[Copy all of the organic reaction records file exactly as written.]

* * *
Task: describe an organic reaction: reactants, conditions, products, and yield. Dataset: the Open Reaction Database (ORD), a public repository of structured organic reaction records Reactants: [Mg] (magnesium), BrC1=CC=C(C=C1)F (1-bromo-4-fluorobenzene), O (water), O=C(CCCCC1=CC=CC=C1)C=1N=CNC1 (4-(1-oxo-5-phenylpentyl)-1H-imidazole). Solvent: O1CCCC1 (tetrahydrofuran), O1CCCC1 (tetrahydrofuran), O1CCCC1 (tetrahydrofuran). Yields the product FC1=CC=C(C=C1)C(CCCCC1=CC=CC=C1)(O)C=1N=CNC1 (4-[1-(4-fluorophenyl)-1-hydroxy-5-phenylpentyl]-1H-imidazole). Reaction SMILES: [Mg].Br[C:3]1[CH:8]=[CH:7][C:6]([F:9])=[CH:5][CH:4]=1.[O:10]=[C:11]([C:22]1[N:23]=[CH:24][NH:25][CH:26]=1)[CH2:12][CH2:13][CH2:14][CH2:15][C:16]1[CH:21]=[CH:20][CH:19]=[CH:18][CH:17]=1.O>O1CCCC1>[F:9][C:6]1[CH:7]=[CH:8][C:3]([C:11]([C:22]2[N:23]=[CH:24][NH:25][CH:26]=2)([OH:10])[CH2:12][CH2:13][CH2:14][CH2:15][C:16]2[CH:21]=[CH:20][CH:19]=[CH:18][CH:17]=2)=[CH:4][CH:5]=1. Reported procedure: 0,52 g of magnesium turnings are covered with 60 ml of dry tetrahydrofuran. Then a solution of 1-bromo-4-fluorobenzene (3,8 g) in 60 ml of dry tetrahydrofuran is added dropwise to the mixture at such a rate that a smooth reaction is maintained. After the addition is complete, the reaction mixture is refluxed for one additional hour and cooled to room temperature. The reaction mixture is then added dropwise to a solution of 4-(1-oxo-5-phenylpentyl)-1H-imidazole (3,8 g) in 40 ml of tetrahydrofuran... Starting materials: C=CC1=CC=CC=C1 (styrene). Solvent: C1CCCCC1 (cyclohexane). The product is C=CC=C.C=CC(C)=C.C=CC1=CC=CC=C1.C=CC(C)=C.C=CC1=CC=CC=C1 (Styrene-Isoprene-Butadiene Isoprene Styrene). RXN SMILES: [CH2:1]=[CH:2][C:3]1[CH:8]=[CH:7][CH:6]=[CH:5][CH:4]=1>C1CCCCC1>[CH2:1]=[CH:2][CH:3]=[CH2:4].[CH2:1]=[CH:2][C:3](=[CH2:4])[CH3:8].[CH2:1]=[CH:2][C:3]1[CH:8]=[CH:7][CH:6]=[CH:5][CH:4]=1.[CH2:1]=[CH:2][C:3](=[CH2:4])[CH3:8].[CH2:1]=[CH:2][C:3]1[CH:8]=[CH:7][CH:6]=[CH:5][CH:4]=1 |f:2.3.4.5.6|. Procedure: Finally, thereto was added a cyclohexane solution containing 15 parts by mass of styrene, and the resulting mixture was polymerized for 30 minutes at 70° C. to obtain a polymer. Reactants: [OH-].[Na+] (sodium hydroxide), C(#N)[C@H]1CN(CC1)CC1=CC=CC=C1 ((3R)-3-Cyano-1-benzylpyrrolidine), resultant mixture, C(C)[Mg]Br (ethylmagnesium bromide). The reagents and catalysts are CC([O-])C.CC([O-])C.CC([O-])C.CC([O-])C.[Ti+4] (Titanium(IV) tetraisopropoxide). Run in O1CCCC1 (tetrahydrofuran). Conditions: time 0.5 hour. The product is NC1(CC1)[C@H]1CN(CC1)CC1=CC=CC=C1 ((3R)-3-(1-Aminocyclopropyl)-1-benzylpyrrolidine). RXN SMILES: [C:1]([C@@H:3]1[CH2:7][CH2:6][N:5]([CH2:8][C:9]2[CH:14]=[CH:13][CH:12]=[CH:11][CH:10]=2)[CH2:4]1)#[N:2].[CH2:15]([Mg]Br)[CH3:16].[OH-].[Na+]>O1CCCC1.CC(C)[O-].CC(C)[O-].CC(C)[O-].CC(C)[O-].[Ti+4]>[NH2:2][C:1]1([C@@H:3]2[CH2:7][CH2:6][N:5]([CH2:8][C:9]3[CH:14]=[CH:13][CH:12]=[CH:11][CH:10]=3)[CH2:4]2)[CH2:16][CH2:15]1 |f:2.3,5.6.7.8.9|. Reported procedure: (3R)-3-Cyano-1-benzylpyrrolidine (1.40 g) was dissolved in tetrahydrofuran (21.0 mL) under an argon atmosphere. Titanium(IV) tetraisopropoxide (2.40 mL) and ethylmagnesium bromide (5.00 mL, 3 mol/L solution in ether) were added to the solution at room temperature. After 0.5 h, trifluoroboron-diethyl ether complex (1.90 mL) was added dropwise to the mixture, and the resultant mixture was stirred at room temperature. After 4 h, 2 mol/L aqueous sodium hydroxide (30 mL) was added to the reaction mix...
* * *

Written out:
Task: describe an organic reaction: reactants, conditions, products, and yield. Dataset: the Open Reaction Database (ORD), a public repository of structured organic reaction records Reactants: [Mg] (magnesium), BrC1=CC=C(C=C1)F (1-bromo-4-fluorobenzene), O (water), O=C(CCCCC1=CC=CC=C1)C=1N=CNC1 (4-(1-oxo-5-phenylpentyl)-1H-imidazole). Solvent: O1CCCC1 (tetrahydrofuran), O1CCCC1 (tetrahydrofuran), O1CCCC1 (tetrahydrofuran). Yields the product FC1=CC=C(C=C1)C(CCCCC1=CC=CC=C1)(O)C=1N=CNC1 (4-[1-(4-fluorophenyl)-1-hydroxy-5-phenylpentyl]-1H-imidazole). Reaction SMILES: [Mg].Br[C:3]1[CH:8]=[CH:7][C:6]([F:9])=[CH:5][CH:4]=1.[O:10]=[C:11]([C:22]1[N:23]=[CH:24][NH:25][CH:26]=1)[CH2:12][CH2:13][CH2:14][CH2:15][C:16]1[CH:21]=[CH:20][CH:19]=[CH:18][CH:17]=1.O>O1CCCC1>[F:9][C:6]1[CH:7]=[CH:8][C:3]([C:11]([C:22]2[N:23]=[CH:24][NH:25][CH:26]=2)([OH:10])[CH2:12][CH2:13][CH2:14][CH2:15][C:16]2[CH:21]=[CH:20][CH:19]=[CH:18][CH:17]=2)=[CH:4][CH:5]=1. Reported procedure: 0,52 g of magnesium turnings are covered with 60 ml of dry tetrahydrofuran. Then a solution of 1-bromo-4-fluorobenzene (3,8 g) in 60 ml of dry tetrahydrofuran is added dropwise to the mixture at such a rate that a smooth reaction is maintained. After the addition is complete, the reaction mixture is refluxed for one additional hour and cooled to room temperature. The reaction mixture is then added dropwise to a solution of 4-(1-oxo-5-phenylpentyl)-1H-imidazole (3,8 g) in 40 ml of tetrahydrofuran... Starting materials: C=CC1=CC=CC=C1 (styrene). Solvent: C1CCCCC1 (cyclohexane). The product is C=CC=C.C=CC(C)=C.C=CC1=CC=CC=C1.C=CC(C)=C.C=CC1=CC=CC=C1 (Styrene-Isoprene-Butadiene Isoprene Styrene). RXN SMILES: [CH2:1]=[CH:2][C:3]1[CH:8]=[CH:7][CH:6]=[CH:5][CH:4]=1>C1CCCCC1>[CH2:1]=[CH:2][CH:3]=[CH2:4].[CH2:1]=[CH:2][C:3](=[CH2:4])[CH3:8].[CH2:1]=[CH:2][C:3]1[CH:8]=[CH:7][CH:6]=[CH:5][CH:4]=1.[CH2:1]=[CH:2][C:3](=[CH2:4])[CH3:8].[CH2:1]=[CH:2][C:3]1[CH:8]=[CH:7][CH:6]=[CH:5][CH:4]=1 |f:2.3.4.5.6|. Procedure: Finally, thereto was added a cyclohexane solution containing 15 parts by mass of styrene, and the resulting mixture was polymerized for 30 minutes at 70° C. to obtain a polymer. Reactants: [OH-].[Na+] (sodium hydroxide), C(#N)[C@H]1CN(CC1)CC1=CC=CC=C1 ((3R)-3-Cyano-1-benzylpyrrolidine), resultant mixture, C(C)[Mg]Br (ethylmagnesium bromide). The reagents and catalysts are CC([O-])C.CC([O-])C.CC([O-])C.CC([O-])C.[Ti+4] (Titanium(IV) tetraisopropoxide). Run in O1CCCC1 (tetrahydrofuran). Conditions: time 0.5 hour. The product is NC1(CC1)[C@H]1CN(CC1)CC1=CC=CC=C1 ((3R)-3-(1-Aminocyclopropyl)-1-benzylpyrrolidine). RXN SMILES: [C:1]([C@@H:3]1[CH2:7][CH2:6][N:5]([CH2:8][C:9]2[CH:14]=[CH:13][CH:12]=[CH:11][CH:10]=2)[CH2:4]1)#[N:2].[CH2:15]([Mg]Br)[CH3:16].[OH-].[Na+]>O1CCCC1.CC(C)[O-].CC(C)[O-].CC(C)[O-].CC(C)[O-].[Ti+4]>[NH2:2][C:1]1([C@@H:3]2[CH2:7][CH2:6][N:5]([CH2:8][C:9]3[CH:14]=[CH:13][CH:12]=[CH:11][CH:10]=3)[CH2:4]2)[CH2:16][CH2:15]1 |f:2.3,5.6.7.8.9|. Reported procedure: (3R)-3-Cyano-1-benzylpyrrolidine (1.40 g) was dissolved in tetrahydrofuran (21.0 mL) under an argon atmosphere. Titanium(IV) tetraisopropoxide (2.40 mL) and ethylmagnesium bromide (5.00 mL, 3 mol/L solution in ether) were added to the solution at room temperature. After 0.5 h, trifluoroboron-diethyl ether complex (1.90 mL) was added dropwise to the mixture, and the resultant mixture was stirred at room temperature. After 4 h, 2 mol/L aqueous sodium hydroxide (30 mL) was added to the reaction mix...